The Dutch appeared to be tightening their grip on the game as Ruud van Nistelrooy added a second 15 minutes later but the Czech Republic quickly responded as Milan Baros set up Jan Koller.

The Netherlands went close to restoring a two-goal cushion as Edgar Davids hit the woodwork but, after breathtaking spells of attacking play from both sides, the Czech Republic drew level through Baros.

This time it was Koller who turned provider, chesting down for the Liverpool striker - who went on to claim the tournament's golden boot - to blast home.

The Dutch then suffered a blow as John Heitinga was sent off for a second bookable offence and Pavel Nedved rattled the crossbar before Smicer settled a classic after 88 minutes.

Denmark 2 Germany 0 (Final, 1992)

Denmark became the most unlikely of champions as they completed a fairytale tournament with a stunning win over Germany in Gothenburg.

Denmark did not even qualify for the tournament and their players were preparing for their summer holidays when Yugoslavia were barred on security grounds due to the Balkans conflict.

Not only did Denmark accept the late invitation but they also upset the odds with a surprise run to the final.

After scraping past the Netherlands on penalties in the semi-finals, they were expected to meet their match when they faced Germany but they found the right moment to produce their best.

Midfielder John Jensen - who became a cult hero for his lack of goals at Arsenal - opened the scoring when he blasted past Bodo Illgner from Flemming Povlsen's pass

They then had to dig deep as the German attack, and Jurgen Kilnsmann in particular, fired in shot after shot at their goal.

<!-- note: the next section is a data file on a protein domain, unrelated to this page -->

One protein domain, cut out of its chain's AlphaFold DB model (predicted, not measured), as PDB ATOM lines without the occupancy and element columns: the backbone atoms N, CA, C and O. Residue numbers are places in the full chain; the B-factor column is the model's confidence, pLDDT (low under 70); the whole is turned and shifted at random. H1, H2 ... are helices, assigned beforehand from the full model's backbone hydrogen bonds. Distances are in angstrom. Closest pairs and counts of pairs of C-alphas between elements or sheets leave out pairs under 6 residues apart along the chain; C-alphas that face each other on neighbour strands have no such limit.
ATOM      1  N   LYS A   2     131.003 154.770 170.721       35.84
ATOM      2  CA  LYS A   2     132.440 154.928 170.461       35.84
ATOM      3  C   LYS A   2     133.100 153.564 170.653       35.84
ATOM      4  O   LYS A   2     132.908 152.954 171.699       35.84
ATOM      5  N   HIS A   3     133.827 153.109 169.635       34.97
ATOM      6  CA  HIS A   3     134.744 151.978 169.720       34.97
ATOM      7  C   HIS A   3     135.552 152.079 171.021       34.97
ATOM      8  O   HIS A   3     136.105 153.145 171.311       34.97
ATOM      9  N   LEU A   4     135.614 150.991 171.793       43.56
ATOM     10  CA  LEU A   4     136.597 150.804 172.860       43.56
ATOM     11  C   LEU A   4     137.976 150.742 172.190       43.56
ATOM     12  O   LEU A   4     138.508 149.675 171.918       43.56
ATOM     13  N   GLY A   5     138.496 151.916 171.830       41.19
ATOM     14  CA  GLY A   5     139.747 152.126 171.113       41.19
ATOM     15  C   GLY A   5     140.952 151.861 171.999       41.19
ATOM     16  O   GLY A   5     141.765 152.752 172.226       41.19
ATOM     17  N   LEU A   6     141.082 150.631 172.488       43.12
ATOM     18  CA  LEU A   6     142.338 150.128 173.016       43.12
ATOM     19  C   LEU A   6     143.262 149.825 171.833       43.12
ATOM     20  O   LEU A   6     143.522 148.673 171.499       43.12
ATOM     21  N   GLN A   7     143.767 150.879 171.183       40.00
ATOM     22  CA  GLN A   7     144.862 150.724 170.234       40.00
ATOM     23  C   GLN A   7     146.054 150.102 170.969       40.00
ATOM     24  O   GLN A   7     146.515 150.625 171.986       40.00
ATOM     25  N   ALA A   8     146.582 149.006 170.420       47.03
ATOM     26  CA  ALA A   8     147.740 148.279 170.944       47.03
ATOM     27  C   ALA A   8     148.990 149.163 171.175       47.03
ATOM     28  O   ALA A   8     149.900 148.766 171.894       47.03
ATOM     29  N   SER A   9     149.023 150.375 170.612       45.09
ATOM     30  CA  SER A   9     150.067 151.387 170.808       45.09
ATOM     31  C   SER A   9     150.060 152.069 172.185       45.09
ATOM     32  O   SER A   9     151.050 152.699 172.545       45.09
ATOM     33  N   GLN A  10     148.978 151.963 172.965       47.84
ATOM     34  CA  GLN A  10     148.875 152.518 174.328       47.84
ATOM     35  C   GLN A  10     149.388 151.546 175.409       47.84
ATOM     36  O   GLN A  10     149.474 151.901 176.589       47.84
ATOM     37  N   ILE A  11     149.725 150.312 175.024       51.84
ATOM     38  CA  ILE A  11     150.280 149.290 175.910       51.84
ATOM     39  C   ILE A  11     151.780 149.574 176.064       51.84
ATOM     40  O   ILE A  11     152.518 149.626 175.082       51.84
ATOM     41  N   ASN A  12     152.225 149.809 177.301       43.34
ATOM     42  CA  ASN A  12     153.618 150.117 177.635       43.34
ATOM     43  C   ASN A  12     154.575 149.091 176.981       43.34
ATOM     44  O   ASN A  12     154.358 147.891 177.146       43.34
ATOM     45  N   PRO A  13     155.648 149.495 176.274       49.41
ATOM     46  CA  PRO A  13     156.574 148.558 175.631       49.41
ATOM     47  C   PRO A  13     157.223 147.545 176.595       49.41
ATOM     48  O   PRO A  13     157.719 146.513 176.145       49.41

But Manchester United goalkeeper Peter Schmeichel enjoyed one of his many inspired days and defied them time after time.

Germany were left to rue their profligacy as Kim Vilfort settled the contest 12 minutes from time.

Germany 3 Turkey 2 (Semi-final, 2008)

Philipp Lahm hit a last-gasp winner in Basle as Germany finally saw off a determined Turkey in a frantic finish to book a place in the final.

Turkey thought they had at least forced extra-time after Semih Senturk had levelled the scores with 86 minutes on the clock.

That might have been the least they deserved for a wholehearted display in which they hit the ground running, forcing Christoph Metzelder to slice close to his own goal early on.

Colin Kazim-Richards rattled the crossbar and then hit the woodwork for a second time on 22 minutes which led to the opener. This time Ugur Boral was on hand to bundle home the rebound and Semih and Mehmet Aurelio both went close to doubling the lead.

Germany finally woke up midway through the first half as Bastian Schweinsteiger scored an equaliser against the run of play and both sides then traded chances throughout.

Miroslav Klose finally headed Germany ahead after 79 minutes but most of the drama was still to come as Semih revived Turkey's hopes - only for Lahm to kill them off in agonising fashion.